Sunlight and space travel

Activity 5: Light travels in straight lines – quick demonstration

  • Powerful torch
  • Board duster with chalk on it

Activity 7: Game with sheet

  • Large white sheet
  • Powerful torch

Activity 8: Day and night

  • Inflatable globe – available from websites ~ £3.95 for 30cm diameter
  • (A football can be used as a substitute for the globe)
  • Powerful torch

Activity 12: Solar Pyramid Website

Activity 16: Seasons:

  • Dark umbrella – (black, brown, dark green)
  • Bright torch

Slide 20 - consider beams of light (and heat) from the Sun, reaching the surface of the Earth. During the winter a beam, of a fixed cross-section, reaching the surface of the Earth will be spread over a greater area than a similar beam reaching the Earth in the summer. An umbrella is held first with its surface tipped towards the beam of light from the torch and then tipped away. The torch should be the same distance from the umbrella throughout the experiment because it is not emitting a parallel beam of light.

The demonstration could also be used to show that in summer, when the sun is high in the sky, the heat and light is concentrated on the surface - a small bright circle is seen in the demonstration. Then in winter when the Sun is low in the sky, a larger dimmer oval is seen because the heat and light are less concentrated, (less spread out).


Understanding statements such as ‘the energy received per unit cross sectional area of the surface of the Earth’ is difficult for all children. This demonstration and slides 19 and 20 explain why it is colder in winter than in summer. Also the Sun is above the horizon for a shorter time than in summer so the total heat reaching the region is less than in summer. The light travels slightly further through the atmosphere in winter so more heat is absorbed.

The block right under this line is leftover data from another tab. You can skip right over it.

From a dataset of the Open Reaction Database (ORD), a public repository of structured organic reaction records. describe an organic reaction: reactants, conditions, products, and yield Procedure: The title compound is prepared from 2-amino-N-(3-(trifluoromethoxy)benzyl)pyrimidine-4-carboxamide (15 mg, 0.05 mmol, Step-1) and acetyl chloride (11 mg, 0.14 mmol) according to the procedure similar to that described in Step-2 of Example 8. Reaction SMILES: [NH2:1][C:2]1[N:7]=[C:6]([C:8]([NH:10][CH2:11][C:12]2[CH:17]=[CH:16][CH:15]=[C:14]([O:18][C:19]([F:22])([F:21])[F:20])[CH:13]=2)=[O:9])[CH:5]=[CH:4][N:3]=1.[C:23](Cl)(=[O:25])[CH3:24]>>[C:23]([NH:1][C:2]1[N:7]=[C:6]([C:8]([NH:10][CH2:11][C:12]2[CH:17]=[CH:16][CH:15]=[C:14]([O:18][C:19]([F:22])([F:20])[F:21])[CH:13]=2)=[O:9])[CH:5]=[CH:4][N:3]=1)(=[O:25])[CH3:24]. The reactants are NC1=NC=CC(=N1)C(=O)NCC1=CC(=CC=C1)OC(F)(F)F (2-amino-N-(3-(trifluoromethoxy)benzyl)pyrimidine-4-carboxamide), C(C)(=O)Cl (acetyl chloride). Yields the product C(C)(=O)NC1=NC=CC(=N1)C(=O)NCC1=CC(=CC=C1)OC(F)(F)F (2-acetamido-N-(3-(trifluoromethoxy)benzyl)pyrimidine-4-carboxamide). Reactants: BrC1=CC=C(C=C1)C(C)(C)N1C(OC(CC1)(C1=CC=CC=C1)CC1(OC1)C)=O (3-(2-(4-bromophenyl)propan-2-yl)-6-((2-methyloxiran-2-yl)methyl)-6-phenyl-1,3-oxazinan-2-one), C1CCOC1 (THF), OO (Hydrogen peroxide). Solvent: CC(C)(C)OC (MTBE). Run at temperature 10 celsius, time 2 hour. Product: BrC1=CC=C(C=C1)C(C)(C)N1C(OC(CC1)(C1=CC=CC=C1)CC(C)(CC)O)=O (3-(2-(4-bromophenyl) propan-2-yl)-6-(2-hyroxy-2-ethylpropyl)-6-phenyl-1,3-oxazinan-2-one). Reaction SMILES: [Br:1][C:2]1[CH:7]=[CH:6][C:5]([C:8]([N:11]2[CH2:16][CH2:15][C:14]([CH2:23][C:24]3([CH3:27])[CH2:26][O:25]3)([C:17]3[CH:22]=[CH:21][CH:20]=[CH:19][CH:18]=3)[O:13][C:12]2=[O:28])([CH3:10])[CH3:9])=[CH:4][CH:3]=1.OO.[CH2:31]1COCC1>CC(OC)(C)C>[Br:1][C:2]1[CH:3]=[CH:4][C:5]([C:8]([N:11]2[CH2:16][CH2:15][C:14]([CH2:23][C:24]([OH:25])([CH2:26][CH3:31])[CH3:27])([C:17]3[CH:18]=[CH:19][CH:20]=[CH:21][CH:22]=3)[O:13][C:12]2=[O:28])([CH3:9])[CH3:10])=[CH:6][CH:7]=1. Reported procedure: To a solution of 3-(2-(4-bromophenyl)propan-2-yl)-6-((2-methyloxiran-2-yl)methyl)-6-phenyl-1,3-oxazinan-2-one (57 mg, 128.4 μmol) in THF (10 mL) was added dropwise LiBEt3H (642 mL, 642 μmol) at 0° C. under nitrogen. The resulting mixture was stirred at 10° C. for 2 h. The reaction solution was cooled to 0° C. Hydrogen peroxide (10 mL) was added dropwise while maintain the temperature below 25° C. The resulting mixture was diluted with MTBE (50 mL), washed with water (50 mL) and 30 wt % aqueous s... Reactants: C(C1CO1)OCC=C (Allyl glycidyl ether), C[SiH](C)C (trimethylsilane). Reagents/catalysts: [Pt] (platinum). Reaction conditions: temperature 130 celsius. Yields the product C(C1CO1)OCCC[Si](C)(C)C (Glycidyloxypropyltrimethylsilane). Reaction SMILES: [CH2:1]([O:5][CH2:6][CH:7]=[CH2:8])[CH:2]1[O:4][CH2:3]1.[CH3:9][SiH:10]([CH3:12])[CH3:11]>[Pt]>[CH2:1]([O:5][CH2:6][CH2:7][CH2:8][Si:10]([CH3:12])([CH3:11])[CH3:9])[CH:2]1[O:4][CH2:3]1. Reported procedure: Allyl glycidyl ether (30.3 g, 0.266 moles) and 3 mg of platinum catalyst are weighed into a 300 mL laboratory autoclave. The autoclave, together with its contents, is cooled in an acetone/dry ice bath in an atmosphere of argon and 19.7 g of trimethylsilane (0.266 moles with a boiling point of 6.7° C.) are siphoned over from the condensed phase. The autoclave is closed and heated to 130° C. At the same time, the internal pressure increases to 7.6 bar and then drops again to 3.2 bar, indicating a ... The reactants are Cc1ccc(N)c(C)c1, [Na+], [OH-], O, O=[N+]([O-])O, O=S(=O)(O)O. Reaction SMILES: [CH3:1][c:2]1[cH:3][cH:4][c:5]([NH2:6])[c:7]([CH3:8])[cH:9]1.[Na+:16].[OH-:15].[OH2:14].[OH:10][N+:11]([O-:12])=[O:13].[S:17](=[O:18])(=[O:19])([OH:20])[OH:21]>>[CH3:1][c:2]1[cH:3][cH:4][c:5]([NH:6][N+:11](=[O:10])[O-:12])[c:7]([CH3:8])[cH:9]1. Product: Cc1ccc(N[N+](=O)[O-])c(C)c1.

Activity 17: Game to explain seasons

For each group of about 4 children:

  • Torch
  • Piece of card – A4 or larger

You are advised NOT to take a radiant heater into school. It would need a portable appliance test. If one is used, it must have a silica (quartz) sheath over the element and not have a bare element.

Activity 18: Demonstration 1 of phases of the Moon

  • Football
  • White cloth or white plastic from a bag
  • Black bin bag or black cloth
  • Adhesive tape

Cover the ball so that it is half white and half black

Activity 18: Demonstration 2 of phases of the Moon

  • White or pale coloured football - (if a white ball is not available then paint a ball or cover it with white plastic.)
  • Marker pen
  • Clear plastic (bag) – cut a circle with diameter = half circumference of ball
  • Black plastic bin bag
  • Strong adhesive tape

Use a maker pen to draw a large face on one side of the white ball.

Make a sliding cover:

Use the adhesive tape to stick the black plastic round the edge of the clear plastic circle.

Shape the plastic over the ball and draw the black plastic loosely to keep the cover on the ball. Cut a hole to allow your hand to hold the ball.

Demonstration 2: phases of the moon

Activity 20: Game to explain that apparent size varies with distance

For each group of about 4 children:

  • Cardboard tube from a kitchen roll or similar
  • Small object about 10cm across - or a child’s fist
  • Larger object about 30 cm in across

Activity 21: to explain eclipse of Sun

  • Circles of card about 8 cm in diameter – enough for at least 1 between 4

Activity 25: Pluto probe
More details on web e.g. at:

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